Constructing a Narrative in the Standard Unexpected Transfer Test in Adolescence and Adulthood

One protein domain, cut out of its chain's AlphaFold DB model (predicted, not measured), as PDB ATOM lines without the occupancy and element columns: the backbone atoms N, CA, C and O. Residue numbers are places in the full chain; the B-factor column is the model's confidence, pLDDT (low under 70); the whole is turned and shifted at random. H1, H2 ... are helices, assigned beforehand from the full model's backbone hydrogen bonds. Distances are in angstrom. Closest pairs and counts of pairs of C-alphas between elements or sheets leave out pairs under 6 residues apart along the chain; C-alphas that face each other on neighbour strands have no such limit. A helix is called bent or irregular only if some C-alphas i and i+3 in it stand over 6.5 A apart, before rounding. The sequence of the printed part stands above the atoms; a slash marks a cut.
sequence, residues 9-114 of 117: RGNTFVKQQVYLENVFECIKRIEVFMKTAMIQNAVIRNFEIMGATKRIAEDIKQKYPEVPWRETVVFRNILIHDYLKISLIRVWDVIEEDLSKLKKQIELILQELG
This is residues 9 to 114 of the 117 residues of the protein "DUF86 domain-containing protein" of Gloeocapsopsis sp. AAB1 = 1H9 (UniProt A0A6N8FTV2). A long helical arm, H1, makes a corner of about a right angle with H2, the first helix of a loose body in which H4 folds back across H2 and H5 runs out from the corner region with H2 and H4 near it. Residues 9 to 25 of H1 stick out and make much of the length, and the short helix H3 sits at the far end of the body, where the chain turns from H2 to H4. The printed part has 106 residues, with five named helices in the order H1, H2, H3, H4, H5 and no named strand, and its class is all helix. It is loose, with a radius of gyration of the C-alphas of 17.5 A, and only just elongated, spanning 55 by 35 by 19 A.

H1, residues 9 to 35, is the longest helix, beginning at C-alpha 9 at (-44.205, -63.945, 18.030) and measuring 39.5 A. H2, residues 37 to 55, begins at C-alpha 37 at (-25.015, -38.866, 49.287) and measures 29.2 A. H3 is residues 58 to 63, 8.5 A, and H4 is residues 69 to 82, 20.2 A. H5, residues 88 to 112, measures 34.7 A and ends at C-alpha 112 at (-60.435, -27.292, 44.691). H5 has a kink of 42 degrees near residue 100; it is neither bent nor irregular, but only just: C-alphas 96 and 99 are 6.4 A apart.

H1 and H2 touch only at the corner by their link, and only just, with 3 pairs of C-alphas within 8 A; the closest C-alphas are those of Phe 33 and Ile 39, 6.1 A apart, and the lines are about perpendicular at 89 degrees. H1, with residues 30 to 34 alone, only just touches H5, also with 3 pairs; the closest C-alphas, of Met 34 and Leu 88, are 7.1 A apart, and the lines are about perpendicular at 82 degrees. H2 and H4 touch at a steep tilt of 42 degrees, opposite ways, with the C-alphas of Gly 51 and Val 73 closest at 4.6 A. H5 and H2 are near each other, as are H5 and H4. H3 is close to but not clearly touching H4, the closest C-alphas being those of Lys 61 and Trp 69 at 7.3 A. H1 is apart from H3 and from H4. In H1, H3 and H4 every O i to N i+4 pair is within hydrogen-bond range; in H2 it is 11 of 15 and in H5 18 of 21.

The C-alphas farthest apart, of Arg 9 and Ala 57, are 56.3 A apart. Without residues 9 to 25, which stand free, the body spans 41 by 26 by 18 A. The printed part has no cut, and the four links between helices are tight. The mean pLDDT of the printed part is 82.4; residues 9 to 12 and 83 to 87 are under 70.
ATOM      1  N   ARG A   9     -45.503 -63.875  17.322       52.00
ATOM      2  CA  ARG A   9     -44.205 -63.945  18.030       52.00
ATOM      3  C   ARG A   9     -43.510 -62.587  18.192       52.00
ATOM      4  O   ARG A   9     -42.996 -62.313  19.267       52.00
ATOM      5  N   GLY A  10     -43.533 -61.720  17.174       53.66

The aim of the presented research was the replication and extension of the research by Nelson, Plesa and Henseler (1998), which was the basis for examining the nature of the theory of mind or mentalizing ability (that is, the ability to attribute mental states to other people in order to explain and predict their behaviors) in adolescents and adults. Specifically, its experience-like versus theory-like character. The test, an unexpected transfer task (the Max story), was completed by 827 people aged 13 to 75 (average 21.9). Half of them were supposed to solve the task with a shorter version of the story (including only the facts), and the other half were given the longer version (including descriptions of emotions, beliefs of the protagonist and explanations of ongoing events). All of the answers were then categorized applying Nelson's classification and two other types of analysis. Gender, age and fields of interest were taken into account during analysis of the participants' answers. The Polish respondents rarely answered in a narrative way (only 13%, in contrast to Nelson's result of 46%). Despite the fact that age was not a factor corresponding to a narrative answer, it was proven that older respondents did indeed assume the first person perspective when justifying Max's behavior. Women, more often than men, appealed to the knowledge and the protagonist's way of thinking. The respondents' fields of interest did not seem to diversify the obtained results, nor did the version of the story. The results do not allow us to draw unambiguous conclusions about the nature of the adult's theory of mind, but they form the basis for analyzing the methodology of research on theory of mind.